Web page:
In epidemiologic studies, total energy intake is often related to disease risk because
of associations between physical activity or body size and the probability of disease.
In theory, differences in disease incidence may also be related to metabolic efficiency
and therefore to total energy intake. Because intakes of most specific nutrients,
particularly macronutrients, are correlated with total energy intake, they may be
noncausally associated with disease as a result of confounding by total energy intake.
In addition, extraneous variation in nutrient intake resulting from variation in total
energy intake that is unrelated to disease risk may weaken associations. Furthermore,
individuals or populations must alter their intake of specific nutrients primarily
by altering the composition of their diets rather than by changing their total energy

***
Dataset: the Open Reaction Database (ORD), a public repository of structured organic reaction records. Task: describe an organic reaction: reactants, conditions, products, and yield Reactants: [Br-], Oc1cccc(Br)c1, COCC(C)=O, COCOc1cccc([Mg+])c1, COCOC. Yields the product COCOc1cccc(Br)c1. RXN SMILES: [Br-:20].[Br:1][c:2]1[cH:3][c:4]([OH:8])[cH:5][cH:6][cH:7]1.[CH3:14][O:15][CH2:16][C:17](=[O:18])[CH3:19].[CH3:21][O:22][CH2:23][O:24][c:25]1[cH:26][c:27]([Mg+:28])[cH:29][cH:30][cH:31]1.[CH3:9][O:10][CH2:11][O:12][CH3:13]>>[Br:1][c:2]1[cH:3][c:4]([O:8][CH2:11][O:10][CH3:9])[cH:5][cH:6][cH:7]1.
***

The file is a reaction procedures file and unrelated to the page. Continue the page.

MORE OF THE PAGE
intake, unless physical activity or body weight are changed substantially. Thus, adjustment
for total energy intake is usually appropriate in epidemiologic studies to control
for confounding, reduce extraneous variation, and predict the effect of dietary interventions.
Failure to account for total energy intake can obscure associations between nutrient
intakes and disease risk or even reverse the direction of association. Several disease-risk
models and formulations of these models are available to account for energy intake
in epidemiologic analyses, including adjustment of nutrient intakes for total energy
intake by regression analysis and addition of total energy to a model with the nutrient
density (nutrient divided by energy).